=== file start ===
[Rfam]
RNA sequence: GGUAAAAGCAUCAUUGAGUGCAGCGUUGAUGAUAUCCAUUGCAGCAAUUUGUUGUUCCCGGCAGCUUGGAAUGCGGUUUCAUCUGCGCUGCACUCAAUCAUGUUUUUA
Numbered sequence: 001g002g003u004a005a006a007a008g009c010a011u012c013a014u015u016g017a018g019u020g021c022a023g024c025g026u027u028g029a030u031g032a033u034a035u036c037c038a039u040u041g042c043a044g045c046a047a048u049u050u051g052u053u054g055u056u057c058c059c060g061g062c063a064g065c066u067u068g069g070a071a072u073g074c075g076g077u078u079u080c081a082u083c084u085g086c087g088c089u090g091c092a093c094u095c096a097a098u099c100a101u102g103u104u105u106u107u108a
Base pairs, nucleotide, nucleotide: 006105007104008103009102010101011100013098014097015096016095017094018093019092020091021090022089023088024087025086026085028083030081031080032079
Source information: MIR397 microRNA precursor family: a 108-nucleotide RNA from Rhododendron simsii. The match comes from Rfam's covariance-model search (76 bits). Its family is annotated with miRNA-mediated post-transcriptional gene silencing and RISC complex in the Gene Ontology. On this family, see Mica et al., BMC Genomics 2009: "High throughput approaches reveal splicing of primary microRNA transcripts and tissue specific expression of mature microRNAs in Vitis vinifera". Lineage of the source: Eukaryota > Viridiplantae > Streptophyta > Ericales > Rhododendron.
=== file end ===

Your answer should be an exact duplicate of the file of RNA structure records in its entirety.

[Rfam]
RNA sequence: GGUAAAAGCAUCAUUGAGUGCAGCGUUGAUGAUAUCCAUUGCAGCAAUUUGUUGUUCCCGGCAGCUUGGAAUGCGGUUUCAUCUGCGCUGCACUCAAUCAUGUUUUUA
Numbered sequence: 001g002g003u004a005a006a007a008g009c010a011u012c013a014u015u016g017a018g019u020g021c022a023g024c025g026u027u028g029a030u031g032a033u034a035u036c037c038a039u040u041g042c043a044g045c046a047a048u049u050u051g052u053u054g055u056u057c058c059c060g061g062c063a064g065c066u067u068g069g070a071a072u073g074c075g076g077u078u079u080c081a082u083c084u085g086c087g088c089u090g091c092a093c094u095c096a097a098u099c100a101u102g103u104u105u106u107u108a
Base pairs, nucleotide, nucleotide: 006105007104008103009102010101011100013098014097015096016095017094018093019092020091021090022089023088024087025086026085028083030081031080032079
Source information: MIR397 microRNA precursor family: a 108-nucleotide RNA from Rhododendron simsii. The match comes from Rfam's covariance-model search (76 bits). Its family is annotated with miRNA-mediated post-transcriptional gene silencing and RISC complex in the Gene Ontology. On this family, see Mica et al., BMC Genomics 2009: "High throughput approaches reveal splicing of primary microRNA transcripts and tissue specific expression of mature microRNAs in Vitis vinifera". Lineage of the source: Eukaryota > Viridiplantae > Streptophyta > Ericales > Rhododendron.